The fire department is undergoing the most significant changes under the new administration. Hilton said last week she’d be hiring a private management consultant to lead the long-troubled department through a 12-month transition period. Meanwhile, Police Chief Bill Baker, she said, would oversee the department.

Baker, whose salary is about $90,800, will receive an additional $250 per week as acting fire chief, Bryant said. This is the second time Baker is taking the reins of the fire department. He did the same just over a year ago, after the abrupt retirement of former chief Gary Littlefield and before Brock was hired.

Bryant said he expected to have chosen a management company to lead the fire department within the next couple of weeks. The City Council would have to approve the hiring of that company.

With the loss of both the chief and deputy chief of the fire department, the city is calling on the help of the officers in the Portland and Gorham fire departments to take command of any major incidents that occur. The line of command will be the deputy chief of Westbrook’s call company, Gary Caron, followed by a chief officer from Portland, and finally Gorham Fire Chief Bob Lefebvre.

Lefebvre said Gorham would normally send a truck and chief officer to a fire in Westbrook.

“The only difference is who would be assuming command,” he said. “Right now, Westbrook’s in a situation they need some help. Next month, it might be us.”

The city hadn’t planned on laying off Soltys for another couple of weeks – closer to the time when the private management consultant would be taking over the department.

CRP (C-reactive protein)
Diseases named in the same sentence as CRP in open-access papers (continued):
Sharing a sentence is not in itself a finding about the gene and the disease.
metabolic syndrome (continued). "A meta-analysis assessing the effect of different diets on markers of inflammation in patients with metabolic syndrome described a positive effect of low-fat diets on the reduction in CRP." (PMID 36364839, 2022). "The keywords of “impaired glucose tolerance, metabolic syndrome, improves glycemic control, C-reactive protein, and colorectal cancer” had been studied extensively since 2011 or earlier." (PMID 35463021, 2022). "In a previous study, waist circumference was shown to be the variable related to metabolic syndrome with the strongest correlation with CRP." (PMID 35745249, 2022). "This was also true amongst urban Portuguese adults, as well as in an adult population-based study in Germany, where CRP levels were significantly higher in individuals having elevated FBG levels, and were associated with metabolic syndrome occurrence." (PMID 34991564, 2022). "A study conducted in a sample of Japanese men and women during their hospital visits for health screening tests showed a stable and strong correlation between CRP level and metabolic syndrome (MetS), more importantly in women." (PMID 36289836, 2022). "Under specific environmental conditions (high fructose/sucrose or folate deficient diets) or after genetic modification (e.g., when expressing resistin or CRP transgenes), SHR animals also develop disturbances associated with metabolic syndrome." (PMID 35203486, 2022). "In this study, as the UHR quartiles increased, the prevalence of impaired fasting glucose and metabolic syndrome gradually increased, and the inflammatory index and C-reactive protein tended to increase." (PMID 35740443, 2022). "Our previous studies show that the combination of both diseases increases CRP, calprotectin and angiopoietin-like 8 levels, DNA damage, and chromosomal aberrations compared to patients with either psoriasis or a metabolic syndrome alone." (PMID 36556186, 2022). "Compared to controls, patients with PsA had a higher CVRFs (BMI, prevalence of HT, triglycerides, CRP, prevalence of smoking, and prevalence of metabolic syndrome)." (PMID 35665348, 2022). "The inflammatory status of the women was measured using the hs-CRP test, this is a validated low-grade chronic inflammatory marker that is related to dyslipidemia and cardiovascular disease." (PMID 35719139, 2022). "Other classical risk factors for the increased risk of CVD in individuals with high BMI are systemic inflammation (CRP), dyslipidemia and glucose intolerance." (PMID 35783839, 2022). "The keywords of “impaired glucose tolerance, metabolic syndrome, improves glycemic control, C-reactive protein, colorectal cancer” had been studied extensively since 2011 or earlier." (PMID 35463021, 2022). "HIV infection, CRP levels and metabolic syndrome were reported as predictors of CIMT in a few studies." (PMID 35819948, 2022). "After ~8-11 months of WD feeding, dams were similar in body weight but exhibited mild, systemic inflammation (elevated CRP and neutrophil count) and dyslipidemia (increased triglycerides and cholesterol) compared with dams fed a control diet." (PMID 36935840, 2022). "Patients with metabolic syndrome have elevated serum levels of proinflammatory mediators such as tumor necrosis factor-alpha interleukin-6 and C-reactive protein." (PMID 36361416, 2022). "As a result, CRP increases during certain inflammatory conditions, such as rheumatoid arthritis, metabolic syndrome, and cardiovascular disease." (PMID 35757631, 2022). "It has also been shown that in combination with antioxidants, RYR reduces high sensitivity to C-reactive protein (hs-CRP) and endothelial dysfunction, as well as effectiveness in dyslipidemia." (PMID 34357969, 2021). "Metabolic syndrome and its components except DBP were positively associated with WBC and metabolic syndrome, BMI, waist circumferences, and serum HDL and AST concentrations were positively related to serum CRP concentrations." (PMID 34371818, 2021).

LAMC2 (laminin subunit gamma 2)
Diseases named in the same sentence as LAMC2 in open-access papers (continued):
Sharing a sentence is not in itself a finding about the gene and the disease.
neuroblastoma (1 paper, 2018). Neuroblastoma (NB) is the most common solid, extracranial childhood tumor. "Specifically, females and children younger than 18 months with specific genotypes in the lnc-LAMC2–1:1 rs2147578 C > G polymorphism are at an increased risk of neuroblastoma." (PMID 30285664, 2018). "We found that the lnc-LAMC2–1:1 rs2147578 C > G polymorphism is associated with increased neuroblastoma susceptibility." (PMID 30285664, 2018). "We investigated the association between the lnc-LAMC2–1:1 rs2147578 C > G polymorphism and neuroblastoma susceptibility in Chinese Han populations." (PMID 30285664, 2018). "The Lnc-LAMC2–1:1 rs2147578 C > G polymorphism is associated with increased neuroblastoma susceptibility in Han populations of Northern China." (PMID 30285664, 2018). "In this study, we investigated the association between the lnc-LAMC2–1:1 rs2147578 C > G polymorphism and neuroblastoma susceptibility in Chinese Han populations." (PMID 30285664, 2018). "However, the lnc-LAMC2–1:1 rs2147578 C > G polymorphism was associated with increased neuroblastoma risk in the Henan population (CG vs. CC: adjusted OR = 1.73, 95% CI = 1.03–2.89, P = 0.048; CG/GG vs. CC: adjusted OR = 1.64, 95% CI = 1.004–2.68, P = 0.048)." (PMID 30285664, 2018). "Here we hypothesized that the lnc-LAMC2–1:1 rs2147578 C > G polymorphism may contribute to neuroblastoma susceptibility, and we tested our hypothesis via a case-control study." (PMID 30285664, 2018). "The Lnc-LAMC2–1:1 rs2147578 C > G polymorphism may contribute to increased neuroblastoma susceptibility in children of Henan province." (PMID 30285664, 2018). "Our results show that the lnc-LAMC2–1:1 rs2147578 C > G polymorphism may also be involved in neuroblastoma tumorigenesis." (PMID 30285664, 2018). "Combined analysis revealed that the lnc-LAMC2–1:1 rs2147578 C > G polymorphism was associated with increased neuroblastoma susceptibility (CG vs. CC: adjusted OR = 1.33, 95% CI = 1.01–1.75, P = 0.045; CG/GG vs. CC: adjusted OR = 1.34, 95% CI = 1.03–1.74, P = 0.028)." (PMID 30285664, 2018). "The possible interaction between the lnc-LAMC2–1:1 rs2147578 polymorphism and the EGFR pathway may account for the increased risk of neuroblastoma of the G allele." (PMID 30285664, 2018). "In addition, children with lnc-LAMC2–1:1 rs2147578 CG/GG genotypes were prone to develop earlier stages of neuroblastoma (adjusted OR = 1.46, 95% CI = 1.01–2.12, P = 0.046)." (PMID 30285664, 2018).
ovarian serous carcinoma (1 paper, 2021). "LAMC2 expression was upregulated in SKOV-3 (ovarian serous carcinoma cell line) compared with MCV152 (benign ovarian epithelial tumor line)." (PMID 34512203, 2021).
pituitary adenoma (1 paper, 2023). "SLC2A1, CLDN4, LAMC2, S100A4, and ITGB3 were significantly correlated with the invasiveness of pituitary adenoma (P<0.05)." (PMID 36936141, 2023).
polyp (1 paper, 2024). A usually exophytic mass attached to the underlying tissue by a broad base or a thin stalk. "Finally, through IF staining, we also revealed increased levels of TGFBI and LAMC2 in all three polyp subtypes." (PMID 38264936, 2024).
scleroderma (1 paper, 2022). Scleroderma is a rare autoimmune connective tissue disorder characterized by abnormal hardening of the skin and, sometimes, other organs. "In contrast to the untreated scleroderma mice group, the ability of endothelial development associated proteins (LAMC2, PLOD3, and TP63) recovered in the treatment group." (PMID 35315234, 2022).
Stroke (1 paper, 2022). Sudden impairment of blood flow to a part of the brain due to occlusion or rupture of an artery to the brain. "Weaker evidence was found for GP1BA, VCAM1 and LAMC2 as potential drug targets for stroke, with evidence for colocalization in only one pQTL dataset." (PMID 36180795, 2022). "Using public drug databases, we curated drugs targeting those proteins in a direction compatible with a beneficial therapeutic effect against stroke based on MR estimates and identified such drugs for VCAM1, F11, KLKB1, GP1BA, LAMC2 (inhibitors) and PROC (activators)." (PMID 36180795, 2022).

The action came several days earlier than Hilton had planned because of the e-mail meant for Baker, Bryant and Human Resources Director Kristy Gould, but accidentally sent to all members of the fire and rescue department, in which she mentioned the deputy chief’s planned layoff.

That set off a flurry of activity in City Hall and ultimately led to the layoffs being handed out Friday, rather than later this month.

Hilton’s e-mail was in response to an e-mail sent by Baker, who wrote to the fire and rescue workers saying he would clarify information for them about possible layoffs in the fire department mentioned in recent news stories.

In response, Hilton wrote in her e-mail: “I have been asked repeatedly by reporters if there will be more changes, layoffs etc. to which I have responded that I wouldn’t rule anything out,” she wrote. “Since I was under the impression that the deputy chief was going to be laid off, I didn’t want to say NO to the question and then a week or two later, have to speak to that again.”